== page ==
Center for Alcohol Policy Releases New Video on Origin of America’s State-Based Regulatory System


LAS VEGAS, NV – Center for Alcohol Policy Chairman of the Board of Trustees Brian Clark today addressed attendees of the National Beer Wholesalers Association’s 76th Annual Convention and Trade Show at Caesars Palace in Las Vegas, Nevada, and introduced a new video explaining the origin of America’s state-based regulatory system.

“The Center for Alcohol Policy is an educational foundation focusing on state based alcohol regulation – the very basis of today’s effective system,” Clark said. “That effective system works to balance alcohol control with an orderly and competitive marketplace. This system also works to provide choice and variety for thirsty consumers while protecting the public and keeping communities safe.”

The new video features Center for Alcohol Policy advisors Brannon Denning, professor at Samford University’s Cumberland School of law, and Jerry Oliver, Sr., former Arizona alcohol regulator and chief of police for Detroit, Richmond and Pasadena.

“The 21st Amendment was important because not only did it repeal Prohibition but it also returned control over alcohol policy where it belongs, to state and local governments who can determine what kinds of policies serve the needs of their citizens best,” Denning said.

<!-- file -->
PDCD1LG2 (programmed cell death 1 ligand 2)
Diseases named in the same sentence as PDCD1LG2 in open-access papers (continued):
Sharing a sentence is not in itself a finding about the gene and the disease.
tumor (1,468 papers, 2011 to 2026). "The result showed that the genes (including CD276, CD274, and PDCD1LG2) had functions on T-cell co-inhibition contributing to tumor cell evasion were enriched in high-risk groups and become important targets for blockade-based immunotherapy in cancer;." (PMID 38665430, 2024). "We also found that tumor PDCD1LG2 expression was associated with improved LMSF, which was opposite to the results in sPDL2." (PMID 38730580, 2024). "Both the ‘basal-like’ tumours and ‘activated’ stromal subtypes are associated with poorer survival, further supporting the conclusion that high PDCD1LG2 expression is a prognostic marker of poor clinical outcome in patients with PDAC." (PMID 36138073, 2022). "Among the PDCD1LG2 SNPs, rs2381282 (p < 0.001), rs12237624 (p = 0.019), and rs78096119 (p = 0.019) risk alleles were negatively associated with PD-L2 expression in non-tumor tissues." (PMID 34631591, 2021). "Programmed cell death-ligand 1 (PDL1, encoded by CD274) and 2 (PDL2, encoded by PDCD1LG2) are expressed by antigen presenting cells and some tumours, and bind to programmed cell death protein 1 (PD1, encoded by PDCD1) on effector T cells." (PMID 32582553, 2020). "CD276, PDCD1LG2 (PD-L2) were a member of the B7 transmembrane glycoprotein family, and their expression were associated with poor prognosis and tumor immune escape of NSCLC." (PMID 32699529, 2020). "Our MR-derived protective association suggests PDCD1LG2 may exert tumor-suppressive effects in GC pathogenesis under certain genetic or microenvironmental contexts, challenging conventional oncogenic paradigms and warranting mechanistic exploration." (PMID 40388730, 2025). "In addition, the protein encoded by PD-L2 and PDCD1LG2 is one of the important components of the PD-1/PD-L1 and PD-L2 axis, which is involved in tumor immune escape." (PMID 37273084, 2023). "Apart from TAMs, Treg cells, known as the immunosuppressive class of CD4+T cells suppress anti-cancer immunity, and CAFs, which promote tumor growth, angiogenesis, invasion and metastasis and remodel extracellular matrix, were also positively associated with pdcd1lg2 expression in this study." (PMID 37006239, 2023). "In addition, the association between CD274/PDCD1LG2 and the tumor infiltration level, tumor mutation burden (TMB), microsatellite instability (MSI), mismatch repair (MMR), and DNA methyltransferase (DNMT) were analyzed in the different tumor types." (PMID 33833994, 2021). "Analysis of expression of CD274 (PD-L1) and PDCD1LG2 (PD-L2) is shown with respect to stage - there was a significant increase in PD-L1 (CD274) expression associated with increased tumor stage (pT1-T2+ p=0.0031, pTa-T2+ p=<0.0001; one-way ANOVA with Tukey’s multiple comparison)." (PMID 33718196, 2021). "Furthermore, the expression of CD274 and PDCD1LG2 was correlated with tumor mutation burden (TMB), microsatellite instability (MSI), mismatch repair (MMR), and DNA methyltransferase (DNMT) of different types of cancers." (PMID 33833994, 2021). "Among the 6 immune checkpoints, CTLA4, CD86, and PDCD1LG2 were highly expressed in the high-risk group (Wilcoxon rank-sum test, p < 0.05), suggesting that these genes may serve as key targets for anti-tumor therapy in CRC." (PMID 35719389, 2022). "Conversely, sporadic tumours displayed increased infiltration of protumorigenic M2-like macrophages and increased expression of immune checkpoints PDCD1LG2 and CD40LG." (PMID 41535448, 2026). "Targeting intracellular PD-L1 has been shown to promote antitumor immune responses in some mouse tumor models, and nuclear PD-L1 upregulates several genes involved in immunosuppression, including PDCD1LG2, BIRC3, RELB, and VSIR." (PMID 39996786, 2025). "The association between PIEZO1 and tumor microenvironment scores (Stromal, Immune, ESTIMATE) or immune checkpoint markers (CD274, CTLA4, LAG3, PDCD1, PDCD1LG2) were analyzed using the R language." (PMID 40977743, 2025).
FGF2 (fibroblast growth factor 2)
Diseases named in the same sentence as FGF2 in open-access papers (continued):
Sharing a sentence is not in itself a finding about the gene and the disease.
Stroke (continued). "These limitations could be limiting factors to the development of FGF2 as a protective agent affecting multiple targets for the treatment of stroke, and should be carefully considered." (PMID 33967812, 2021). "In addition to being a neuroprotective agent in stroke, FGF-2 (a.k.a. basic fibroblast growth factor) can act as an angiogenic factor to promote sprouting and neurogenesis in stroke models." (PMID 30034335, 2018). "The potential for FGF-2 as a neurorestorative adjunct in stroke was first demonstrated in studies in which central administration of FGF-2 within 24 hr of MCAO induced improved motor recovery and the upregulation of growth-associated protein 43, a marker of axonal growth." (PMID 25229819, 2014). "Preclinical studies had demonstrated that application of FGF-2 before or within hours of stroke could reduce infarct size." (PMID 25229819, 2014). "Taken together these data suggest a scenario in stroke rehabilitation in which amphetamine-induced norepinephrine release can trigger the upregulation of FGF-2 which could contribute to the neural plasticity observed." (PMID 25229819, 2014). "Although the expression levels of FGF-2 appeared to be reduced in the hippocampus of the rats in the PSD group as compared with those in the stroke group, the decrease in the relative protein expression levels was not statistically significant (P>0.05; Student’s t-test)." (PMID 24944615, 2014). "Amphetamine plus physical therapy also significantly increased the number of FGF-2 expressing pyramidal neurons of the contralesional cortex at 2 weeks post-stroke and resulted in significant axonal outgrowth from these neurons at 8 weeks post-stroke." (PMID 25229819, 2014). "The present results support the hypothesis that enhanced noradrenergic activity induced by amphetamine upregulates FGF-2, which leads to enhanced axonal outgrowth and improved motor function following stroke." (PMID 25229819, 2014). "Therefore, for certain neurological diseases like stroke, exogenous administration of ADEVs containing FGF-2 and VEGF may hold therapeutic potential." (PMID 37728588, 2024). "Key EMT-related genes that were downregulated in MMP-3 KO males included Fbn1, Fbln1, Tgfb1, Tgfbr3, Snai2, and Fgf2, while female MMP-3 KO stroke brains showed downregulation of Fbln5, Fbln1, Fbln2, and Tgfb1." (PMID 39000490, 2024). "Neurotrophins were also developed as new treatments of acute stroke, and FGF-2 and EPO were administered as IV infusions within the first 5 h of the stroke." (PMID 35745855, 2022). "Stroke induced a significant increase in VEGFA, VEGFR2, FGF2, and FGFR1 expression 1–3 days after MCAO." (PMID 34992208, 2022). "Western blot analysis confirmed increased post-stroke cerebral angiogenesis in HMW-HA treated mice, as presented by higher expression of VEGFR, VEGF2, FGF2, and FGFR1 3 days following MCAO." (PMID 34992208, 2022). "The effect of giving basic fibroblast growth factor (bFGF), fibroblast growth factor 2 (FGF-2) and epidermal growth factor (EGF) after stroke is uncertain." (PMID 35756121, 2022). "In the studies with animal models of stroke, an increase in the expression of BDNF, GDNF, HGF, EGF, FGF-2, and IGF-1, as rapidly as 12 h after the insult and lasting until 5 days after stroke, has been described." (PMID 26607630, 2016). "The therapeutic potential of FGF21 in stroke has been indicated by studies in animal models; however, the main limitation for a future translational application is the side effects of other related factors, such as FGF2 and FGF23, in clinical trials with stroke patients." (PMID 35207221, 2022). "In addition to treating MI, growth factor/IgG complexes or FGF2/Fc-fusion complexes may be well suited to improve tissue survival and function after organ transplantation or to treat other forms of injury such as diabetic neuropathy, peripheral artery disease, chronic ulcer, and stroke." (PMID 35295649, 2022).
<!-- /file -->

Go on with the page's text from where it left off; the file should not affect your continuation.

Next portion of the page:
The video highlights the Center’s republication of the book Toward Liquor Control, which outlined how states could safely sell and serve alcohol following the repeal of Prohibition, and how the book is still helping shape policy today.

“It gives the tenets for why alcohol should be controlled at the local level, why states and local jurisdiction are to have the final say as to how alcohol is accessed and how it’s distributed,” said Oliver.

“It’s clear that what’s acceptable in Nevada isn’t necessarily acceptable in Utah,” added Denning. “The 21stAmendment and the flexibility of state-based regulation allows those local differences to be taken into account.”

To learn more about the Center for Alcohol Policy and its programs – including the upcoming Sixth Annual Alcohol Law Symposium taking place October 23 – 25 in Washington, D.C. – visitwww.centerforalcholpolicy.org.

The Center for Alcohol Policy is a 501 c (3) organization whose mission is to educate policy makers, regulators and the public about alcohol, its uniqueness and regulation. By conducting sound and scientific-based research and implementing initiatives that will maintain the appropriate state-based regulation of alcohol, the Center promotes safe and responsible consumption, fights underage drinking and drunk driving and informs key entities about the effects of alcohol consumption. For more information, visitwww.centerforalcoholpolicy.org or follow the Center on Twitter at www.twitter.com/AlcoholPolicy.

  • Crowtalk

    “It’s clear that what’s acceptable in Nevada isn’t necessarily acceptable in Utah,” added Denning.

    It’s not at all clear to me. The prohibition against selling beer in New York liquor stores, the minimum bottle price in Connecticut, the stunning politics of Pennsylvania’s liquor control authority have nothing to do with serving the needs of citizens. It’s about back scratching, and don’t try to kid us.